Monday, 16 May 2016

The Tempest. William Shakespeare.

THE TEMPEST ACT IV 1ST SCENE

Pros. Come with a thought. I thank thee, Ariel: come.

Enter Ariel.

Ari. Thy thoughts I cleave to. What’s thy pleasure?

165      Pros.                                                  Spirit, We must prepare to meet with Caliban.

Ari. Ay, my commander: when I presented Ceres,
I thought to have told thee of it; but I feard
Lest I might anger thee.

170     Pros. Say again, where didst thou leave these varlets?

Ari. I told you, sir, they were red-hot with drinking; So full of valour that they smote the air
For breathing in their faces; beat the ground
For kissing of their feet; yet always bending
175     Towards their project. Then I beat my tabor;
At which, like unbackd colts, they prickd their ears,
Advanced their eyelids, lifted up their noses As they smelt music: so I charmd their ears, That, calf-like, they my lowing followd through
180     Tooth’d briers, sharp furzes, pricking goss, and thorns,
Which enter’d their frail shins: at last I left them I the filthy-mantled pool beyond your cell, There dancing up to the chins, that the foul lake O’erstunk their feet.

Pros.                           This was well done, my bird.
185     Thy shape invisible retain thou still:
The trumpery in my house, go bring it hither, For stale to catch these thieves.


Ari. I go, I go.                                               Exit.

Pros. A devil, a born devil, on whose nature
Nurture can never stick; on whom my pains,
190      Humanely taken, all, all lost, quite lost; And as with age his body uglier grows,
So his mind cankers. I will plague them all, Even to roaring.


164: Cleave to (v): adhere, obey.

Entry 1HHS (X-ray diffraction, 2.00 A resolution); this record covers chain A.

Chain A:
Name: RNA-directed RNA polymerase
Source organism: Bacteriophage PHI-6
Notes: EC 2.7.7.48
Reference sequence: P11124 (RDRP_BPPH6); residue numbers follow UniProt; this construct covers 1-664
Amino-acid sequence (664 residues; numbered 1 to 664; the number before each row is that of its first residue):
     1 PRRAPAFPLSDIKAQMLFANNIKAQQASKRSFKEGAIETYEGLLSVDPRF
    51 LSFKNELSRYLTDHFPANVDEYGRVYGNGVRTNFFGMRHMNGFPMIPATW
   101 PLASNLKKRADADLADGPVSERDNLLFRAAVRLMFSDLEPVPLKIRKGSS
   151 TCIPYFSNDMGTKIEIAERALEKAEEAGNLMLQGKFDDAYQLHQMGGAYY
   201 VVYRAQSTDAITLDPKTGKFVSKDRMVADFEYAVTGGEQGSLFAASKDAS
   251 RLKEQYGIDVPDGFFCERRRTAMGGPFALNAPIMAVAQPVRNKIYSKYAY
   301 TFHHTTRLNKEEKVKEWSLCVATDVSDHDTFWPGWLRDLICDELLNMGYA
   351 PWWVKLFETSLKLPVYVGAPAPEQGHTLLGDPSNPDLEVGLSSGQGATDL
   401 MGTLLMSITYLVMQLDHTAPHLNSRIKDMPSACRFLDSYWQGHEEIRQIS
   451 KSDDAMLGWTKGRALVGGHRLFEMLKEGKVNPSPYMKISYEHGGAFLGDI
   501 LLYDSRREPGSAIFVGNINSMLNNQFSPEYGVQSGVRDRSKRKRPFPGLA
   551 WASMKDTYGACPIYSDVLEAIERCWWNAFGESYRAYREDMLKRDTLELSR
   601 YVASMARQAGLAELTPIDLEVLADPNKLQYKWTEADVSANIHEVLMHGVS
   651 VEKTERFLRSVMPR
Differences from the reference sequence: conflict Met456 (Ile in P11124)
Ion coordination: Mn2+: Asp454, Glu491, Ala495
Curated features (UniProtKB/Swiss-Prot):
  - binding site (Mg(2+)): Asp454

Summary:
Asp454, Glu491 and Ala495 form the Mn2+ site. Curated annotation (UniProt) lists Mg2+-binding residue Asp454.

170: Varlets: rascals, rogues, ruffians.
172: Smote (v): past of smit (strike, hit).
174: Bending (v): turn, direct one’s steps.
175: Tabor: Small drum.
176: Unbacked colts: Unbroken, untrained, undisciplined. Colt: young animal of the horse family.
177. Advanced (v): lifted up, raised up.
180. Tooth’d briers, sharp furzes, pricking goss, and thorns: thorny and prickly plants or shrubs, bushes that grow wild in the fields (Ulex, furzes, gorses, whins).
181. Shins: The front part of the leg, between the knee and the foot.
182. Filthy-mantled pool: smelly pond.
184: O’erstunk: Overstink: stink worse than, drown the smell of.
186: Trumpery: fancy garments, showy rubbish, worthless finery.
187. Stale: a stuffed bird of the species the fowler wished to take, or sometimes a live bird.
192: Canker (v): decay, become corrupt, grow malignant.
193: Plague (v): torment.
194: Even to roaring: Until they roar (shout) with pain.

THE TEMPEST BY WILLIAM SHAKESPEARE
The Tempest is the last play written entirely by William Shakespeare, it was performed for the first time in 1611 and it is often deemed as his literary testament. In fact, we can infer reading the text some hints aim at this direction. William Shakespeare might have hid an underlying farewell as well on the play The Tempest The Tempest

The Tempest William Shakespeare
The Tempest William Shakespeare